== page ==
In Parts I and II of this series I covered the history and impact of the construction of infrastructure in the United States, as well as the dynamics behind its slide into its current state of decay. In the near future we will need to get serious about making repairs and improvements, but before we do so it is certainly worth some time and effort to consider what infrastructure we need to have in place for a prosperous and healthy 21st century. This analysis can help us to determine if we should fix the infrastructure that we have or replace it with something else.
As we discussed in Part I, the installation of sewer systems in cities drastically reduced the spread of disease. However, while they may have been a public health miracle, sewers are an engineering design failure. If you are trying to manage a waste stream as an engineer, the two things you absolutely want to avoid are increasing the volume of the waste or transporting the waste over long distances. Both of these factors dramatically decrease the efficiency and increase the cost of treating the waste. Flush toilets and sewer systems include both of these shortcomings. Even low-flow toilets dramatically add to the volume of waste and expensive sewer systems must be installed to transport the waste stream over long distances to reach treatment facilities.
The best engineering approach to managing human waste is the composting toilet. In this case, little or no water is added. Decomposition occurs at high enough temperatures to sterilize the waste, which can then be used to fertilize your rose bushes. Also, contrary to what you may be thinking, modern composting toilets do not smell. Given that one of the defining characteristics of the 21st century will be a limitation of fresh water supply, there is almost certainly going to be a movement towards composting toilets. Therefore, we should carefully evaluate large investments in sewer system expansions. Keep an eye out for high-end housing developments in California offering only composting toilets as the leading edge of this wave.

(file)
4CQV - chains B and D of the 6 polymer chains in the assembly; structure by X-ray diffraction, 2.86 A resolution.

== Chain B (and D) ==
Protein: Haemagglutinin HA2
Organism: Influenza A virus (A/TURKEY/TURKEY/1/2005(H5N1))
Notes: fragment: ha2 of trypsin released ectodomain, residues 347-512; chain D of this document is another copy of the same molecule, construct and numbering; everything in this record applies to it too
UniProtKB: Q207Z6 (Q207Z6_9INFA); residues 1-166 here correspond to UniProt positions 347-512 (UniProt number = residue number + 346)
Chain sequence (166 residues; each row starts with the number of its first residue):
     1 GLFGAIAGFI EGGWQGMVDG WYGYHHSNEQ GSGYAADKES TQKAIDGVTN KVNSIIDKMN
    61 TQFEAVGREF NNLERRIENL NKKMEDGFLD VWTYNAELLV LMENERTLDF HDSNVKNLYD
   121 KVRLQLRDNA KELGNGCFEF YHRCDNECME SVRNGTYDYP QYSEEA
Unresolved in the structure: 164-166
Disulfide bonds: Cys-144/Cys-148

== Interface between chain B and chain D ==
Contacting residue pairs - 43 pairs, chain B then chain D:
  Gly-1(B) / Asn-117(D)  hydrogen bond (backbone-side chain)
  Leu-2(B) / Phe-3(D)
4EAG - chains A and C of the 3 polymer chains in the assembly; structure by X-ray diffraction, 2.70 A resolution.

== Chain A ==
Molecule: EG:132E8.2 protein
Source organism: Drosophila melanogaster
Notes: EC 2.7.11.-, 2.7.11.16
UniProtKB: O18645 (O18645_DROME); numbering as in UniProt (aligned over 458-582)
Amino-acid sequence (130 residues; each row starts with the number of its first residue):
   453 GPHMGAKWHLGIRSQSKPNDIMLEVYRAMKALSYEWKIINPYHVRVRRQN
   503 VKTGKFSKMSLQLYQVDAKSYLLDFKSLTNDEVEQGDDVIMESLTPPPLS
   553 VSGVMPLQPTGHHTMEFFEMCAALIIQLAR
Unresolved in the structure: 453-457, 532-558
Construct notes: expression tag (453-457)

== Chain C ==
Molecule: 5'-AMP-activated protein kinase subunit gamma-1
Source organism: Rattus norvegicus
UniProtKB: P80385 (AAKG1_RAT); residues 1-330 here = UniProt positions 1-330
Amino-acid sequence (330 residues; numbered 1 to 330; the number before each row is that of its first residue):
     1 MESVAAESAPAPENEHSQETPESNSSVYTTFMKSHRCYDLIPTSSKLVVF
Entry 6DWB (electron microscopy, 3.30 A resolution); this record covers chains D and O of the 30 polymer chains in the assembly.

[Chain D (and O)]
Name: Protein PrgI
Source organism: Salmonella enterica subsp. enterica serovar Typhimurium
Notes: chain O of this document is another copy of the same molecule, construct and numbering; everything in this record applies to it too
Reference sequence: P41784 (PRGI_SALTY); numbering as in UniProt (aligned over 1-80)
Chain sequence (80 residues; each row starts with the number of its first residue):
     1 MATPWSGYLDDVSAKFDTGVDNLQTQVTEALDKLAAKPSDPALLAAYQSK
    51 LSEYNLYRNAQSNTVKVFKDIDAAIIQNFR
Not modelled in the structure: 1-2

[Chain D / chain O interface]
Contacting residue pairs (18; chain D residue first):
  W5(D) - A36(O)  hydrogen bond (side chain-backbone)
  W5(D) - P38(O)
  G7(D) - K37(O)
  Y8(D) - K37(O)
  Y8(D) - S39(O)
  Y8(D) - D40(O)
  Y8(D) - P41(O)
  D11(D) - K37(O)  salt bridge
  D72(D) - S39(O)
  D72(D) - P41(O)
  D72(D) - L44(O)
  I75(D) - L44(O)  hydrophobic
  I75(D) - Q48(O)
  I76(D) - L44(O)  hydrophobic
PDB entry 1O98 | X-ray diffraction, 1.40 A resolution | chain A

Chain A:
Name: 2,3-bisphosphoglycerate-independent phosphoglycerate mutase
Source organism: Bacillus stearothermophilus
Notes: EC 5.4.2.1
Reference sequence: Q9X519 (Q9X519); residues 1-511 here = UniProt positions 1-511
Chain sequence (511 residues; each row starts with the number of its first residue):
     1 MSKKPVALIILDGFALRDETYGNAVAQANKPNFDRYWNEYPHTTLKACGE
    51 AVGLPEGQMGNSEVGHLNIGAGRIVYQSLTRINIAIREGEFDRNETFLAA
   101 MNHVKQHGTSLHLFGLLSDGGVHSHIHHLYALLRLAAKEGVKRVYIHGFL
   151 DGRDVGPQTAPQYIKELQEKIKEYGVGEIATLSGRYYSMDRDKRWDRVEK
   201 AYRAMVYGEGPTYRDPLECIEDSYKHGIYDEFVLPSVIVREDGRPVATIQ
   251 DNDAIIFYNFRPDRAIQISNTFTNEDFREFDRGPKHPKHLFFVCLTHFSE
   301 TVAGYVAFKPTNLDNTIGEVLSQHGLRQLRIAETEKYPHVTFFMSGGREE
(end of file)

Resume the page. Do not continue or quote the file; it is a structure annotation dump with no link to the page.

During the 20th century we built our world to accommodate personal automobile use with highways, suburbs, and distant shopping malls and food stores. From an engineering standpoint, transportation efficiency should be judged by energy expended per person-mile of travel. It would be rather difficult to come up with a less efficient way of shuttling ourselves around between this distanct points in single-occupant automobiles. I suppose that a fleet of personal helicopters would be worse.
In the coming decades I anticipate a reduction in personal automobile use. As this trend develops, you can expect rural roads to return to cheaper-to-maintain gravel rather than pavement (this is already happening in Texas) as well as projects to convert car lanes on highways to light rail. We can’t keep building highways to the near exclusion of other transit systems. If you are skeptical look to China. As I write this column, a traffic jam on a Chinese highway has entered its 10th day. Seriously, people have been stuck on the road moving slowly for 10 days. Food vendors have lined the highways to cater to them while they wait.